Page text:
Coping strategies to help banish caregiver’s remorse and guilt
Being a caregiver to a senior family member is a valuable service and a great responsibility, performed out of love and devotion, and the task does have its rewards. Still, it is a hugely demanding job, often requiring round-the-clock responsibilities.
The enormous challenges of caregiving can bring forth many conflicting and unpleasant feelings, causing caregivers to believe they may not be up to the task. It’s common to fall into a pattern of self-judging, constantly criticizing yourself for the many ways you feel you’re not doing the job well enough.
How can you help chase away the constant self-judgment you hear in your head and reclaim your sense of competence in performing this praise-worthy function?
Acknowledge your negative feelings. All caregivers experience a range of emotions and reactions as they try to cope with their day-to-day duties. Common feelings include:
- Jealousy of others’ freedom
- Resentment of lack of appreciation for all you’re doing
And then add guilt for having these feelings! Guilt also arises when you feel you’re falling short of your ideal of the “perfect” caregiver.
The first step in managing these feelings is realizing that they’re normal and justified—and all caregivers experience similar feelings on a regular basis.
Notice damaging self-talk. Try to notice when you’re talking to yourself negatively. Keep a notebook and jot down whenever you have a self-judging thought: “Snapped at Dad this morning. I’m a bad daughter.” Or “Forgot to pick up Mom’s favorite juice. Why can’t I remember the simplest things?”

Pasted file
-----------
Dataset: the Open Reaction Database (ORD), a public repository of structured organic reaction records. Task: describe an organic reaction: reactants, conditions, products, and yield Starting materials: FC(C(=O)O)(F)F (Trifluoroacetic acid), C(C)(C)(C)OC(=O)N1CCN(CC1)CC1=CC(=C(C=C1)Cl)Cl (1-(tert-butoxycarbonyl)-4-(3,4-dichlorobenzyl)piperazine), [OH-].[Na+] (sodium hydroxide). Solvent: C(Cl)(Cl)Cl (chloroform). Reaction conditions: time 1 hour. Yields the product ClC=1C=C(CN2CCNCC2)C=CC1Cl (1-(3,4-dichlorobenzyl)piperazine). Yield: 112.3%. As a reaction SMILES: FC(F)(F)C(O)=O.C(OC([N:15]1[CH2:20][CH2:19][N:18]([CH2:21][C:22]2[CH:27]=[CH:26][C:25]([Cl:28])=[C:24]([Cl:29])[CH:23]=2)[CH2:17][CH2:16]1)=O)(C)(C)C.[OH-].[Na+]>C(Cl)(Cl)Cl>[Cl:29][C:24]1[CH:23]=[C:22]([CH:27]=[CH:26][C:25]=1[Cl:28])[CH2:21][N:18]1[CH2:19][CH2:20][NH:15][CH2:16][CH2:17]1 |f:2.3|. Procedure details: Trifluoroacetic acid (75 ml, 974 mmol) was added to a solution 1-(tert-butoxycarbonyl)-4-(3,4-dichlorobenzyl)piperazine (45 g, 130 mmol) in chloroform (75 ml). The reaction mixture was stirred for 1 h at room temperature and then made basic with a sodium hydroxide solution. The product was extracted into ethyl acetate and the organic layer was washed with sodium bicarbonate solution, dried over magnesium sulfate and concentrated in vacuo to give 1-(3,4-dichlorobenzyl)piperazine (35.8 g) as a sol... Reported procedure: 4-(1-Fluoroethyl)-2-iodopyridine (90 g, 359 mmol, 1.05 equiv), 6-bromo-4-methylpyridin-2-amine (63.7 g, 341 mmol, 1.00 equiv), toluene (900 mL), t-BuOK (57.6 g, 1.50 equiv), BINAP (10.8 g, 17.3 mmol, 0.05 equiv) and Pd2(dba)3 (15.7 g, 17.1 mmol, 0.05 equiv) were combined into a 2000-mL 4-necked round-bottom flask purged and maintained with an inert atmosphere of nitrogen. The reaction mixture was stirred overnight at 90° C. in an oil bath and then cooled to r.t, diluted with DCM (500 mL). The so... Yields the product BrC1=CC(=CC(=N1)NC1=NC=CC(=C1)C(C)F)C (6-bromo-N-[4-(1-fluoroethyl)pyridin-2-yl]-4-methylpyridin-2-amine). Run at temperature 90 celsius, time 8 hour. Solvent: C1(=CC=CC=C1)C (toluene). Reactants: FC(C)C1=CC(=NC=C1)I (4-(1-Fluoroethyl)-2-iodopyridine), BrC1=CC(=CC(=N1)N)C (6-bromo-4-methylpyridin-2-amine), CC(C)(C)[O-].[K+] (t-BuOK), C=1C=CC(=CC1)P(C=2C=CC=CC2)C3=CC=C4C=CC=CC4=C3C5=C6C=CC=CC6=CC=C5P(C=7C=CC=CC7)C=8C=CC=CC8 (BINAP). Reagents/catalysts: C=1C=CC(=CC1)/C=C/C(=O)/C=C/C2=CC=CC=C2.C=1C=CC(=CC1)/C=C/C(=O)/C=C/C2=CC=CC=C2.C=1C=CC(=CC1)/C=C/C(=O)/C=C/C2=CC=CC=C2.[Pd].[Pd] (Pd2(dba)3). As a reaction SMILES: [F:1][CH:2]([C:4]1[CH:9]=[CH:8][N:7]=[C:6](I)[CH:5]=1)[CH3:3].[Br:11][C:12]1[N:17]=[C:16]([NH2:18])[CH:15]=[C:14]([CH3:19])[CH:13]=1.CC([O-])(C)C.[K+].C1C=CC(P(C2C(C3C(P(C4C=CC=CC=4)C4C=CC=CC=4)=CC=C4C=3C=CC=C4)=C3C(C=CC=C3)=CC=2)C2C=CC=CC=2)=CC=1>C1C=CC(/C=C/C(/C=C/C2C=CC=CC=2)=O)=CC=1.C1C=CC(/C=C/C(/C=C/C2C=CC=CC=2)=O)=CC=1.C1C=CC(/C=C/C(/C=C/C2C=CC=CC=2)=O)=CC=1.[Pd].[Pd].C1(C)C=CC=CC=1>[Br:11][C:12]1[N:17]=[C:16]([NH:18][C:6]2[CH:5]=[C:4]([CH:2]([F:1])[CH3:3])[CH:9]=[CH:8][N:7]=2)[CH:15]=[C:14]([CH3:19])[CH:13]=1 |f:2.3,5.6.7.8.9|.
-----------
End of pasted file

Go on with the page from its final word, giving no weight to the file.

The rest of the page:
These thoughts may constantly run through our heads and we don’t notice how severely we speak to ourselves. Paying attention and writing them down will help you realize how often you’re doing it, and what you’re telling yourself. Ask yourself if you would judge someone else as harshly as you judge yourself.
Redirect negative thoughts, and look at the big picture. After you’ve been noticing your self-criticism, you’ll learn to recognize when it’s happening. Redirect your thoughts by focusing on something you’ve done well (no matter how small), or listing something you’re grateful for.
Instead of criticizing yourself for your trivial failures, look at the bigger picture. So what if the house isn’t spotless? So what if you served lunch later than usual?
Keep in mind what’s really important to you. Chances are you’ve delayed your household duties because you’ve chosen to spend quality time with your loved one to keep him engaged in life and boost his mood.
Keep in touch with other caregivers. Talking to other caregivers can give you fresh perspective. Caregiver support groups are ideal for sharing stories with others in similar situations. Many of their experiences, questions, and challenges will mirror your own. You may realize that you’re doing your best under difficult circumstances, there is no one right way to do the job, and you’re not alone in your situation.
To find a caregiver support group, check with local hospitals and community centers and senior living communities such as an ISL managed one. An online resource is the Eldercare Locator (http://www.eldercare.gov/Eldercare.NET/Public/Index.aspx) where you can enter your zip code to find the Area Agencies on Aging in your area. Call or go to the websites of the Area Agencies on Aging (sponsored by the federal Department of Health and Human Services) that are near you.